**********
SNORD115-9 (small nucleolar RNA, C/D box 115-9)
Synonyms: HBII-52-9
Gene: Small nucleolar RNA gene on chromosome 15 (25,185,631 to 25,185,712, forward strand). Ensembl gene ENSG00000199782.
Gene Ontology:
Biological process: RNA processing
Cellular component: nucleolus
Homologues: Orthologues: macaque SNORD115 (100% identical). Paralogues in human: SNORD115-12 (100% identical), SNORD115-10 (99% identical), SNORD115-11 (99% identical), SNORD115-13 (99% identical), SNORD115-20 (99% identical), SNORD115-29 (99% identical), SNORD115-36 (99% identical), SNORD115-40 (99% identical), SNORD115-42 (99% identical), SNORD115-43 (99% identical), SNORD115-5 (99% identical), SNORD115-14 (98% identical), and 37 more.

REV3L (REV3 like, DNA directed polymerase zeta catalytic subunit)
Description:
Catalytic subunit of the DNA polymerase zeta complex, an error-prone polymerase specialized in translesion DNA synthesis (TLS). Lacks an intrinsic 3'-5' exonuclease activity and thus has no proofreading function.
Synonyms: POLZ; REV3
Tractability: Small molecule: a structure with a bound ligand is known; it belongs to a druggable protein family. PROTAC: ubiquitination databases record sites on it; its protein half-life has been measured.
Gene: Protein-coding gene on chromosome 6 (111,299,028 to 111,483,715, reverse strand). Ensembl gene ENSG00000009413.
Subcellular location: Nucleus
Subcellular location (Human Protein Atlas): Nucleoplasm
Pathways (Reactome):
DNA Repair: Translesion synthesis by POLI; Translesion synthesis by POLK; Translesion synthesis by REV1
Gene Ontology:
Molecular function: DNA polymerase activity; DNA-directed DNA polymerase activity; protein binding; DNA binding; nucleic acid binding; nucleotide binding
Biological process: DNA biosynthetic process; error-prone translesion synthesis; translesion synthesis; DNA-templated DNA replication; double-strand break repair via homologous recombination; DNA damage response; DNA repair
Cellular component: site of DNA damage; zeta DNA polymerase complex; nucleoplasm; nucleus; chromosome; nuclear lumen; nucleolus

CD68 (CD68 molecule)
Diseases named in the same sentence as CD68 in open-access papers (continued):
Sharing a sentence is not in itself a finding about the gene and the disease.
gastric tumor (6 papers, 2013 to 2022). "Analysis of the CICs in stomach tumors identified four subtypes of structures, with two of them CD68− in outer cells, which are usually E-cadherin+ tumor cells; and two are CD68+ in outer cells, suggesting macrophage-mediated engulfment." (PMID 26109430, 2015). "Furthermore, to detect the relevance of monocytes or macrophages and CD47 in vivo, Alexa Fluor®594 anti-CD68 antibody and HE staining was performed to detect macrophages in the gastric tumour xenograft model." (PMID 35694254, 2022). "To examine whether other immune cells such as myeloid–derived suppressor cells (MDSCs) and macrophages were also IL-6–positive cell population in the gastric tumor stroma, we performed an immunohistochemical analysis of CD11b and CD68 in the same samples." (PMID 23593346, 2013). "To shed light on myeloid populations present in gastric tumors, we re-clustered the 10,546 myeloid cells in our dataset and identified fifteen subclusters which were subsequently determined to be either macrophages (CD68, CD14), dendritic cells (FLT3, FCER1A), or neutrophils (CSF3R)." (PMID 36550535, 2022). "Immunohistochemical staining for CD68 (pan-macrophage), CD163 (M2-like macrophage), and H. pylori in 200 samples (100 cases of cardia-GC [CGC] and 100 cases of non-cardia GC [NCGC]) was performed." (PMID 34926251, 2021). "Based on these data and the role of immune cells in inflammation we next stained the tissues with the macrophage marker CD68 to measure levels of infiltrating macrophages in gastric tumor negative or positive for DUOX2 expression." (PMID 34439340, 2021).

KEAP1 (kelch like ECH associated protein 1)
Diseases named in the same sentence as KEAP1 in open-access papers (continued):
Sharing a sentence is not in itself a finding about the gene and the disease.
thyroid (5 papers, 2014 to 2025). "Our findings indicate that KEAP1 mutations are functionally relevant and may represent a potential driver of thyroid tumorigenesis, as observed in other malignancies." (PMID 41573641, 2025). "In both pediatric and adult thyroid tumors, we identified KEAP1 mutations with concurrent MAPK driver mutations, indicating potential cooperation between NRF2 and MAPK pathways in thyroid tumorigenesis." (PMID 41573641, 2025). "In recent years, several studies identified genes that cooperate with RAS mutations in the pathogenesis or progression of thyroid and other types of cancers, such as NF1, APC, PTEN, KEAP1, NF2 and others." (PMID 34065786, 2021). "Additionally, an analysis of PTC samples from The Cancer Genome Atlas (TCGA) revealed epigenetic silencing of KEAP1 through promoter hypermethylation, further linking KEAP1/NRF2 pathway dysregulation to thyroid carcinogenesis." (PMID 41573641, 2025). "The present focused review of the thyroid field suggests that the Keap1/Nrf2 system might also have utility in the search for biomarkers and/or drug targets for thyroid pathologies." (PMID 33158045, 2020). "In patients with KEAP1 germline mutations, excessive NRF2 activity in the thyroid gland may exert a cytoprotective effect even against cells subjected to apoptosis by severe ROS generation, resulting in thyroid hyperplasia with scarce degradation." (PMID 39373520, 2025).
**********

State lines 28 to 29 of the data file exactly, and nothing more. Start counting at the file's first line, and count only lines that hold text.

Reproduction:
Sharing a sentence is not in itself a finding about the gene and the disease.
thyroid (5 papers, 2014 to 2025). "Our findings indicate that KEAP1 mutations are functionally relevant and may represent a potential driver of thyroid tumorigenesis, as observed in other malignancies." (PMID 41573641, 2025). "In both pediatric and adult thyroid tumors, we identified KEAP1 mutations with concurrent MAPK driver mutations, indicating potential cooperation between NRF2 and MAPK pathways in thyroid tumorigenesis." (PMID 41573641, 2025). "In recent years, several studies identified genes that cooperate with RAS mutations in the pathogenesis or progression of thyroid and other types of cancers, such as NF1, APC, PTEN, KEAP1, NF2 and others." (PMID 34065786, 2021). "Additionally, an analysis of PTC samples from The Cancer Genome Atlas (TCGA) revealed epigenetic silencing of KEAP1 through promoter hypermethylation, further linking KEAP1/NRF2 pathway dysregulation to thyroid carcinogenesis." (PMID 41573641, 2025). "The present focused review of the thyroid field suggests that the Keap1/Nrf2 system might also have utility in the search for biomarkers and/or drug targets for thyroid pathologies." (PMID 33158045, 2020). "In patients with KEAP1 germline mutations, excessive NRF2 activity in the thyroid gland may exert a cytoprotective effect even against cells subjected to apoptosis by severe ROS generation, resulting in thyroid hyperplasia with scarce degradation." (PMID 39373520, 2025).